Mar 7, 2014; Anaheim, CA, USA; Pittsburgh Penguins goalie Marc-Andre Fleury (29) celebrates with his team after blocking a shot during the shootout against the Anaheim Ducks at Honda Center. The Pittsburgh Penguins defeated the Anaheim Ducks in a shootout with a final score of 3-2. Mandatory Credit: Kelvin Kuo-USA TODAY Sports

The Pens' Lines Should Look Like This Come Postseason Time

 

The Pittsburgh Penguins haven’t had the opportunity to run their entire lineup out into game-action this season.

Of course, is this campaign any different from previous years?

It’s utterly baffling as to why Pittsburgh can’t stay healthy, and that’s been the case again this season. Losing forward Pascal Dupuis till the 2014-15 campaign, the Pens’ lines will be missing at least one full-time player for sure come postseason time.

Defenseman Paul Martin and forward Beau Bennett are both believed to be on track to return prior to the playoffs, however, blueliner Kris Letang and goaltender Tomas Vokoun face uncertainties. Although the team still remains positive that Letang and Vokoun can eventually be re-inserted, their injuries pose as obstacles, considering their respective timetables are unclear.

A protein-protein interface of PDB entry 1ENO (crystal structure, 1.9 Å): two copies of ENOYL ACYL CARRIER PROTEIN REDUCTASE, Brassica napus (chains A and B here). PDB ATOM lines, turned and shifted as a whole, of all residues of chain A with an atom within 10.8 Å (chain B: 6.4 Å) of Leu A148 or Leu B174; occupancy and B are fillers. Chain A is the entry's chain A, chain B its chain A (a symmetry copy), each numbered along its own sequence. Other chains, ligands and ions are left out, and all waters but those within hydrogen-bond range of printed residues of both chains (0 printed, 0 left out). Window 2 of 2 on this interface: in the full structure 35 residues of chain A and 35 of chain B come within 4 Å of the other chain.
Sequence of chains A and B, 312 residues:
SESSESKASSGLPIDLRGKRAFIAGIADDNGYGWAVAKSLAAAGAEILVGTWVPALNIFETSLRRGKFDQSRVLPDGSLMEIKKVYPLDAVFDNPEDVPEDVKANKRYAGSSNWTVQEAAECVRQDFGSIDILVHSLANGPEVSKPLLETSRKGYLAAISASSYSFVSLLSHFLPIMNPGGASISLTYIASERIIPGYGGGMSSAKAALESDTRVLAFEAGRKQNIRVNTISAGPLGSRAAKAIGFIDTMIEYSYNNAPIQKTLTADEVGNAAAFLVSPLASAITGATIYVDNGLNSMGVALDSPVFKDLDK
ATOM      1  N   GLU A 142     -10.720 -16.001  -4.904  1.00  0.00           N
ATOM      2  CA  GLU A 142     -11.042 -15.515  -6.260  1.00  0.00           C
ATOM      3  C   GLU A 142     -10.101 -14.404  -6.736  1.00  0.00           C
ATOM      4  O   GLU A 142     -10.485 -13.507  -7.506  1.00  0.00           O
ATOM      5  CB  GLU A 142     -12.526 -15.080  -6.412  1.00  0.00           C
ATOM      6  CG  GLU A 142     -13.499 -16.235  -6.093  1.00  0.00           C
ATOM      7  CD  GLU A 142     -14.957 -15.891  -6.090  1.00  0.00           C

If I had to place a wager, I’d say Vokoun is closer to returning than Letang, but, as I said, there’s no confirmation that’s the ultimatum. Nonetheless, should all four be-a-go for the Pens’ playoff push, each of them, obviously, will be huge additions.

Now, if they all make it back, there’s going to be current players scratched, due to how imperative those four are towards the lineup. It will also give Pens’ fans a chance to see what they can do, given we have yet to witness a full, healthy roster.

Here’s how I envision – or would prefer – the lines stacking-up in the playoffs, if Bennett, Letang, Martin, and Vokoun return:

Forwards

  1. Kunitz – Crosby – Bennett
  2. Jokinen – Malkin – Neal
  3. Goc – Sutter – Stempniak
  4. Glass – Vitale – Adams

Defensemen

  1. Letang – Scuderi
  2. Maatta – Niskanen
  3. Engelland – Martin

Let’s discuss the top-line first. Bennett was slotted as Crosby’s right winger before he went down with injury, and although he hadn’t produced much in the 12 games he’s played, it’s better to place him with the team’s best player for swifter progression.

If Bennett comes back and is penciled on Sutter’s line, I have a hard time believing he’ll be effective. The third-line has been a sanctuary for most skaters so far this season, and despite the idea that the pairing could perhaps use Bennett’s scoring touch, as I referenced earlier, he too was having difficulty tickling the twine.

So, Bennett to the top-line works best in the long run.

However, if the team’s looking for third-line continuity, Goc and Stempniak could provide that jolt.

Goc is listed as a center, and since being acquired, has played that role on the fourth-line. In my opinion, that’s not going to maximize his productivity. Skating with Craig Adams and Tanner Glass won’t pan-out because both of them aren’t scorers.